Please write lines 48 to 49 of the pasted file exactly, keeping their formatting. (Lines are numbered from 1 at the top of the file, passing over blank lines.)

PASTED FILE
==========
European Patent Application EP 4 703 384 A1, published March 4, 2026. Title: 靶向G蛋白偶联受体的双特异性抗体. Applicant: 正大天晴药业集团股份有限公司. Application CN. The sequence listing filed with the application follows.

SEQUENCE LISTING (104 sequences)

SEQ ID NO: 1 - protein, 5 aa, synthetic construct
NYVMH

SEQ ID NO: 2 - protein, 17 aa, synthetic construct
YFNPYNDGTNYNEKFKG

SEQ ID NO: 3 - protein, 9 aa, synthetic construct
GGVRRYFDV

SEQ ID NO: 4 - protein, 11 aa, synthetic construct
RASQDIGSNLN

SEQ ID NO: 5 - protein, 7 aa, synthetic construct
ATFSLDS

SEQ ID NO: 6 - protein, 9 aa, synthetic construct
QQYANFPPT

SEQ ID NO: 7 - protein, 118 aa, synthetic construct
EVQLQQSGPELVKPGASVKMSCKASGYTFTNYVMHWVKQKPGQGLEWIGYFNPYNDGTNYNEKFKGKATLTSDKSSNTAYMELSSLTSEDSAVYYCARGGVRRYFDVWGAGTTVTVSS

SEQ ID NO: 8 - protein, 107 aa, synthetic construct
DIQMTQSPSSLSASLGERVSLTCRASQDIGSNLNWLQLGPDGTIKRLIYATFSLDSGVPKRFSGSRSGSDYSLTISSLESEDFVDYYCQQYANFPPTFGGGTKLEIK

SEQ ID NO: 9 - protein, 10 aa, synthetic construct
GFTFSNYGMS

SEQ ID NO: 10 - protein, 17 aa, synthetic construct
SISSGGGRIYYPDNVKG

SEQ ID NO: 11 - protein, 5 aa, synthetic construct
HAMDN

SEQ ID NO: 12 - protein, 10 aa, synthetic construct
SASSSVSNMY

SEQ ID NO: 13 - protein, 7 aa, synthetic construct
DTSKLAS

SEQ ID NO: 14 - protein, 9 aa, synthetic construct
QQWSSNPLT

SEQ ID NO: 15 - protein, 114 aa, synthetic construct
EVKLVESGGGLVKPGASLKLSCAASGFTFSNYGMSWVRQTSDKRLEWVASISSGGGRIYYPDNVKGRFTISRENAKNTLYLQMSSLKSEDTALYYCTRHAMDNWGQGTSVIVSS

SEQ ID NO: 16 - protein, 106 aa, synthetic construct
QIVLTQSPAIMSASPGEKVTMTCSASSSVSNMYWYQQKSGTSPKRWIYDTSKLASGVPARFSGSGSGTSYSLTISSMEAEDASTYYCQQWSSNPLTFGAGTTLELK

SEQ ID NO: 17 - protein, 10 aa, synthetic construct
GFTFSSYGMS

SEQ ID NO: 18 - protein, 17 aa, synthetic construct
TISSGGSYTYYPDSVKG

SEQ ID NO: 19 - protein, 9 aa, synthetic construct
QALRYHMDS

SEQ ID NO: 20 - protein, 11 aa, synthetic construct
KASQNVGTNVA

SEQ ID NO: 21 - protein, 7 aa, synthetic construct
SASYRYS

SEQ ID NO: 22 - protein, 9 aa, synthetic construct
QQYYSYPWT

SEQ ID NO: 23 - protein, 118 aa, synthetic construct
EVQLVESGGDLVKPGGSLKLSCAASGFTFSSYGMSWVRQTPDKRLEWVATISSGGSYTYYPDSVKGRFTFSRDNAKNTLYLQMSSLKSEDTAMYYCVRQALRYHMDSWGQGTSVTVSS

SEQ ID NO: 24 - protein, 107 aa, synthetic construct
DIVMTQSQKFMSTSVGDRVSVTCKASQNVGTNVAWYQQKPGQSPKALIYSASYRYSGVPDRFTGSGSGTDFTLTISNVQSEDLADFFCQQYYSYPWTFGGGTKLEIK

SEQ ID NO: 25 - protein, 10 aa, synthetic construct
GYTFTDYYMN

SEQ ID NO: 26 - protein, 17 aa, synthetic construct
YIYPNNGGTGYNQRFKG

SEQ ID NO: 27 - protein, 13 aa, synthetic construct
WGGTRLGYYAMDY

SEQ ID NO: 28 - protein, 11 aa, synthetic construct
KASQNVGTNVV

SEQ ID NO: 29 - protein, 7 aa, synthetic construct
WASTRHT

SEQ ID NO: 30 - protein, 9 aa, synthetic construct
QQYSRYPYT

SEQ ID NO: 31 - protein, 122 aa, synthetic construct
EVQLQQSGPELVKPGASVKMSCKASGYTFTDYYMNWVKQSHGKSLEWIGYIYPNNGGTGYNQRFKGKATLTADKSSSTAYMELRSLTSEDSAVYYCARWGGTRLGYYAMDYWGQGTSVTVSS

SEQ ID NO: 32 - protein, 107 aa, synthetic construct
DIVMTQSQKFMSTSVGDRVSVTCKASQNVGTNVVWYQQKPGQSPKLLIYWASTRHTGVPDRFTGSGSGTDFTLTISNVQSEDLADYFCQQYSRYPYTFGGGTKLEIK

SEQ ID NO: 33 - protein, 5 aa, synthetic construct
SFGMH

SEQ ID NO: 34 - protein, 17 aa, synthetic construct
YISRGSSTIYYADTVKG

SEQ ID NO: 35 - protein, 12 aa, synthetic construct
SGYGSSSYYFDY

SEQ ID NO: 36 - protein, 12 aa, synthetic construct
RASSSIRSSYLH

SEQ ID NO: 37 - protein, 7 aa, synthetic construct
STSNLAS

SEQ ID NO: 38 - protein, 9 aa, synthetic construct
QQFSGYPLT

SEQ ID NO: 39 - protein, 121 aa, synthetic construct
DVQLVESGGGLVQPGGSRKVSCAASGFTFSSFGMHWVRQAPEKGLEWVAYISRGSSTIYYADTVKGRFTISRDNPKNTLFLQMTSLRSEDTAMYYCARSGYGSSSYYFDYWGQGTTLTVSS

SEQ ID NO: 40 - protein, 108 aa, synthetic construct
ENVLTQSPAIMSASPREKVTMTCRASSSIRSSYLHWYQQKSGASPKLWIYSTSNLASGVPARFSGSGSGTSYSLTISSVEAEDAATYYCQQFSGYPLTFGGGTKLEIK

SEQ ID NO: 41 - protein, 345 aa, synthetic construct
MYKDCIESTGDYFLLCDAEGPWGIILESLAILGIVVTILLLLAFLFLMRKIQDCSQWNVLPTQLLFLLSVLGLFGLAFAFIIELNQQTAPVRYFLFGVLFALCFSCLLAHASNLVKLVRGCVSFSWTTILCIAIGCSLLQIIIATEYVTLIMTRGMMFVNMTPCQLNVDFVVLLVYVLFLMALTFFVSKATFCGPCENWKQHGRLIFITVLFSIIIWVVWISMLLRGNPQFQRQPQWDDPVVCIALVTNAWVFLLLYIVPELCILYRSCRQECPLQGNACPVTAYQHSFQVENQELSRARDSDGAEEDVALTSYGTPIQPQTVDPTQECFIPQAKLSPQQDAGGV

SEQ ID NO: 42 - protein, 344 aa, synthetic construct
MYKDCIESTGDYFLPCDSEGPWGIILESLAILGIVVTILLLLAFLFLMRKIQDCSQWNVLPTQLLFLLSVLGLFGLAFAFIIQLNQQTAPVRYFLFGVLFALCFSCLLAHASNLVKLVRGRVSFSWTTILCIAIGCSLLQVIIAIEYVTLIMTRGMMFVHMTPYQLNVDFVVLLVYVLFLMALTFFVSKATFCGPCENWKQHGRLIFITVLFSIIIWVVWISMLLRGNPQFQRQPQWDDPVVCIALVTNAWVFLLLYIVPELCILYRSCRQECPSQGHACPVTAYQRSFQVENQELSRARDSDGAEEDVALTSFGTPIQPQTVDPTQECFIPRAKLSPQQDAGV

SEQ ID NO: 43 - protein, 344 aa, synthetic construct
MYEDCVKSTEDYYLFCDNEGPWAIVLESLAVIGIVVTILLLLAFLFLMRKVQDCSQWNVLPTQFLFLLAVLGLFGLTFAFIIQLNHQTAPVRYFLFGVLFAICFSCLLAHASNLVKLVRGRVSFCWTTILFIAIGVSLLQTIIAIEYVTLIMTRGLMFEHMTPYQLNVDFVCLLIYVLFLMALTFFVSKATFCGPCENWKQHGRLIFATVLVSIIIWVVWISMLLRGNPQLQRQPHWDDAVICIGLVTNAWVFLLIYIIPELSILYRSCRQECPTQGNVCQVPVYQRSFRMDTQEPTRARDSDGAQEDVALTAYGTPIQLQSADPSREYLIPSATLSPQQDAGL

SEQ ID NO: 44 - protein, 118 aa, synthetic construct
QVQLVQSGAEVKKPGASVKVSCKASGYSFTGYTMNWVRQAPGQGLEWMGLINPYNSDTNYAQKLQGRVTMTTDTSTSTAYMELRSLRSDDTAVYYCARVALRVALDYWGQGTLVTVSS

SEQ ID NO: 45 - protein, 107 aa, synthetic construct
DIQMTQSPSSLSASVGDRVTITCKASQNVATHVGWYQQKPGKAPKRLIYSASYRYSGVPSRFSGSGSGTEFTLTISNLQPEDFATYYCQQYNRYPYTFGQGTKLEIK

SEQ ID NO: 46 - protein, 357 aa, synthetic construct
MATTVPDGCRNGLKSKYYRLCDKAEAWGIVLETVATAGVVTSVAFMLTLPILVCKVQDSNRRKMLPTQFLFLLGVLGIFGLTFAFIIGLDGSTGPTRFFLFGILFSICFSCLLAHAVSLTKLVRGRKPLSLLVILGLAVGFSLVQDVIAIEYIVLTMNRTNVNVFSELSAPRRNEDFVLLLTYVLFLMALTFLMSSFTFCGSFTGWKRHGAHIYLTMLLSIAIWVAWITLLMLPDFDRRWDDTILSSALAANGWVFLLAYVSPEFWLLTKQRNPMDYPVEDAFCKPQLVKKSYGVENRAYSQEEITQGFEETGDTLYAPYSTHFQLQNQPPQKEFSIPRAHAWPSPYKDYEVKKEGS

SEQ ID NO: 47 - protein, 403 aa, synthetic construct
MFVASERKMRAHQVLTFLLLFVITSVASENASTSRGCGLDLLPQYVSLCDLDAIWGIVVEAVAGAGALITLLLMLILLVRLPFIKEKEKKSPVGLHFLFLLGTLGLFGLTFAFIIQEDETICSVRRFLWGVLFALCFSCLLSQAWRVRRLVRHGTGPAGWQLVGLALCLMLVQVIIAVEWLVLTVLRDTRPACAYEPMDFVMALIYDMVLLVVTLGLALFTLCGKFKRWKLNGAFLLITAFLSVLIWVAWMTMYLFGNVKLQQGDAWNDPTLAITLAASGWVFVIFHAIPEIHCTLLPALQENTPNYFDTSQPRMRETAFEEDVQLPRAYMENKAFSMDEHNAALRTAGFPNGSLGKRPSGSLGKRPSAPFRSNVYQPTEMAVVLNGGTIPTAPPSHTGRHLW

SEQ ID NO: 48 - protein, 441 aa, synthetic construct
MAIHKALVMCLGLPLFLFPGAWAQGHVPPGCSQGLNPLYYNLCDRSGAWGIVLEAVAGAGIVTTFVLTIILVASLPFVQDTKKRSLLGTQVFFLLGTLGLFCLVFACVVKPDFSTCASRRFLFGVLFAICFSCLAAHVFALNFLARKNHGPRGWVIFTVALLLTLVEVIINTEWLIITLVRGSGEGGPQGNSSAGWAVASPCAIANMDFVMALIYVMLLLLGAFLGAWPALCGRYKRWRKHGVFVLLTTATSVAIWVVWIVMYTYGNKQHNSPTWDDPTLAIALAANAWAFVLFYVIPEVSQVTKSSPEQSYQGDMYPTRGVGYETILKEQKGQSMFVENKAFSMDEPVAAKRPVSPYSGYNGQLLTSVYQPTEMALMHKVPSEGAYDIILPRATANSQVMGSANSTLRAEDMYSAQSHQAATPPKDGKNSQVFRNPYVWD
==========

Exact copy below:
EVQLVESGGDLVKPGGSLKLSCAASGFTFSSYGMSWVRQTPDKRLEWVATISSGGSYTYYPDSVKGRFTFSRDNAKNTLYLQMSSLKSEDTAMYYCVRQALRYHMDSWGQGTSVTVSS

SEQ ID NO: 24 - protein, 107 aa, synthetic construct